TL;DR Caffeine does boost your metabolism and this article explains the science behind this. However, while this may sound like good news, there are key things to remember, especially in light of drinking coffee to "lose weight."
Yes, you read that right. In fact, increased metabolism is observed for up to three hours after consuming 8 mg/kg of coffee (1).
So how exactly does the magic happen?
COFFEE HAS SUBSTANCES THAT BOOST METABOLISM.
To understand how this works, there are three main substances in coffee that accelerate metabolism:
Theobromine, found in smaller amounts in coffee and the main stimulant in cocoa (2);
Theophylline, a stimulant found in cocoa and coffee (3); and
Chlorogenic acid, a biologically-active compound in coffee (4).
These substances have a significant role to play in how our body takes in sugar and carbohydrates:
When consumed, theophylline becomes theobromine (5). This process results in insulin sensitivity, helping us better metabolize sugars and steer clear from obesity (6).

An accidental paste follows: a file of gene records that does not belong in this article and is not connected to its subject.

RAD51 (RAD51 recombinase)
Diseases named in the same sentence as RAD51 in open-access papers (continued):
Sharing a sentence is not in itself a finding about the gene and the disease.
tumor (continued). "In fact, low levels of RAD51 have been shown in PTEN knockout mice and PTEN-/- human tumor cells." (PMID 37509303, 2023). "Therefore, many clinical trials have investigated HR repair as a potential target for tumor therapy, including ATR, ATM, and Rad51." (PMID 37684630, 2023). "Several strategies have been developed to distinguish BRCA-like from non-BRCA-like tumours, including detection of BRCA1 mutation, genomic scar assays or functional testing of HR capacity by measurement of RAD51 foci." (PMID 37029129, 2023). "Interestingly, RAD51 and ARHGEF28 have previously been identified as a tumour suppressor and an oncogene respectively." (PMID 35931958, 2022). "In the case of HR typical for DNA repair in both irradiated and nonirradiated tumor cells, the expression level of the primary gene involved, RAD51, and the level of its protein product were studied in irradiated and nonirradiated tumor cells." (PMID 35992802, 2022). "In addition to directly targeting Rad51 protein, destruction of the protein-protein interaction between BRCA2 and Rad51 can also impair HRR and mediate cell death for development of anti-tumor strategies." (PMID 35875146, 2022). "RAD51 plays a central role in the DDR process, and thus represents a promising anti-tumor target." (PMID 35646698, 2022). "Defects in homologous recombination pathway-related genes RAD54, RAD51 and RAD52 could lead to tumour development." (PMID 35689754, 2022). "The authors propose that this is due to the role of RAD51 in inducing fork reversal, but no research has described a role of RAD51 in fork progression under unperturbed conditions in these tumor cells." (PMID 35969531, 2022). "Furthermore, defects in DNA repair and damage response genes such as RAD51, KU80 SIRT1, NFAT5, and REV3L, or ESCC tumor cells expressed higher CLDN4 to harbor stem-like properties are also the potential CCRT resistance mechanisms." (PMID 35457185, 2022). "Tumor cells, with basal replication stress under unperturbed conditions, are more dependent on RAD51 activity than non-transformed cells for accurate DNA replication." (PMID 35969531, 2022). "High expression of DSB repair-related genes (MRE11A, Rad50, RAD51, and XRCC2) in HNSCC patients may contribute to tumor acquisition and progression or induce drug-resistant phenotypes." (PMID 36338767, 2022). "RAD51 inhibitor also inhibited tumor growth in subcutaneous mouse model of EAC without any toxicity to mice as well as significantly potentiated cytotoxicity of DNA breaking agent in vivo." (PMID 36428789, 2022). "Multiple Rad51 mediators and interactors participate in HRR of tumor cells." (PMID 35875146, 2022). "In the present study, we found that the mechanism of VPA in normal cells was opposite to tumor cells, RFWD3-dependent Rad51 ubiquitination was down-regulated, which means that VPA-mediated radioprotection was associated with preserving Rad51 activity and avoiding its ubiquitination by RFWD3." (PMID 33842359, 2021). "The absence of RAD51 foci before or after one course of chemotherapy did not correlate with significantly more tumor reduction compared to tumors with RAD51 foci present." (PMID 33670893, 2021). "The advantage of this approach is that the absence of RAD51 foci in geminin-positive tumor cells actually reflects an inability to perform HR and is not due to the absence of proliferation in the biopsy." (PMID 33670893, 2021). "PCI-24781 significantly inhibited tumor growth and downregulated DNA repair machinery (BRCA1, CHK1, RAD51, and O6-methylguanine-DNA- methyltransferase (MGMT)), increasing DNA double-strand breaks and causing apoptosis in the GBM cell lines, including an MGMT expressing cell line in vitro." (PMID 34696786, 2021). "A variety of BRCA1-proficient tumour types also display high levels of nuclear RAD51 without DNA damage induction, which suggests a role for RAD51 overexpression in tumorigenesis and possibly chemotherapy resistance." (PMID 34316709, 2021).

Chlorogenic acid delays the absorption of carbohydrates. One study showed that chlorogenic acid, when added into instant coffee, slowed down the absorption of sugar in the intestines (7). The same result wasn’t found in a regular caffeinated drink.
The study believes that a lot of it has to do with chlorogenic acid altering the way the body transports glucose (8).
Long story short, chlorogenic acid helps us absorb less carbs!
Think of it this way: when people say “coffee boosts metabolism,” they also actually mean...
coffee can help our body slow down the absorption of sugars and carbohydrates.
CAFFEINE HELPS BURN FAT.
Music to the ears, isn’t it? To understand how this happens, you need to know the hormone called epinephrine, which is commonly known as adrenaline.
As caffeine travels through the nervous system –
It increases epinephrine levels in the blood stream. (9)
Epinephrine then signals the fat tissues to break down fats and release fatty acids (i.e. omega-3, usually associated with weight loss) into the bloodstream. (10)
However, the presence of fatty acids in your blood doesn’t automatically mean losing weight.
You need to burn more calories than you consume (which almost sounds like common sense, to be honest). You can achieve this by either maintaining a HEALTHY DIET or sticking to REGULAR WORKOUT.